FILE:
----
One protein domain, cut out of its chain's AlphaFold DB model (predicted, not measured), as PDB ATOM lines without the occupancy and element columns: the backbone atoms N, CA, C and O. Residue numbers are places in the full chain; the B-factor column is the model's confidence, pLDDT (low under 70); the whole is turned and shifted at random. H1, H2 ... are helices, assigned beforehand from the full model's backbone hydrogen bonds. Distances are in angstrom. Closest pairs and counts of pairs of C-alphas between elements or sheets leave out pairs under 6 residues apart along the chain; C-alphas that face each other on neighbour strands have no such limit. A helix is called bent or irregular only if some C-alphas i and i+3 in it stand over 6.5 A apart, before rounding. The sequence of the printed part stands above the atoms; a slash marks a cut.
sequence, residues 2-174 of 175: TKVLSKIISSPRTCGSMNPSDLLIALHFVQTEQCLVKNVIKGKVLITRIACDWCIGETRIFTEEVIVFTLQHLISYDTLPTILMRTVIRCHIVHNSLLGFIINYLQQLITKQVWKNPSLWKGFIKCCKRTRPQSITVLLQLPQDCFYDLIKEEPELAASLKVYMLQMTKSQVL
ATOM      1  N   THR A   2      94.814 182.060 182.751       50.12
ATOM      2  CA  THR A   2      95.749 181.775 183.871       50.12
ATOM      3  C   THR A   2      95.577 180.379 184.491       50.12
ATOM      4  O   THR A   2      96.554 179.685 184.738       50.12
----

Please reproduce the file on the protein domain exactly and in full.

One protein domain, cut out of its chain's AlphaFold DB model (predicted, not measured), as PDB ATOM lines without the occupancy and element columns: the backbone atoms N, CA, C and O. Residue numbers are places in the full chain; the B-factor column is the model's confidence, pLDDT (low under 70); the whole is turned and shifted at random. H1, H2 ... are helices, assigned beforehand from the full model's backbone hydrogen bonds. Distances are in angstrom. Closest pairs and counts of pairs of C-alphas between elements or sheets leave out pairs under 6 residues apart along the chain; C-alphas that face each other on neighbour strands have no such limit. A helix is called bent or irregular only if some C-alphas i and i+3 in it stand over 6.5 A apart, before rounding. The sequence of the printed part stands above the atoms; a slash marks a cut.
sequence, residues 2-174 of 175: TKVLSKIISSPRTCGSMNPSDLLIALHFVQTEQCLVKNVIKGKVLITRIACDWCIGETRIFTEEVIVFTLQHLISYDTLPTILMRTVIRCHIVHNSLLGFIINYLQQLITKQVWKNPSLWKGFIKCCKRTRPQSITVLLQLPQDCFYDLIKEEPELAASLKVYMLQMTKSQVL
ATOM      1  N   THR A   2      94.814 182.060 182.751       50.12
ATOM      2  CA  THR A   2      95.749 181.775 183.871       50.12
ATOM      3  C   THR A   2      95.577 180.379 184.491       50.12
ATOM      4  O   THR A   2      96.554 179.685 184.738       50.12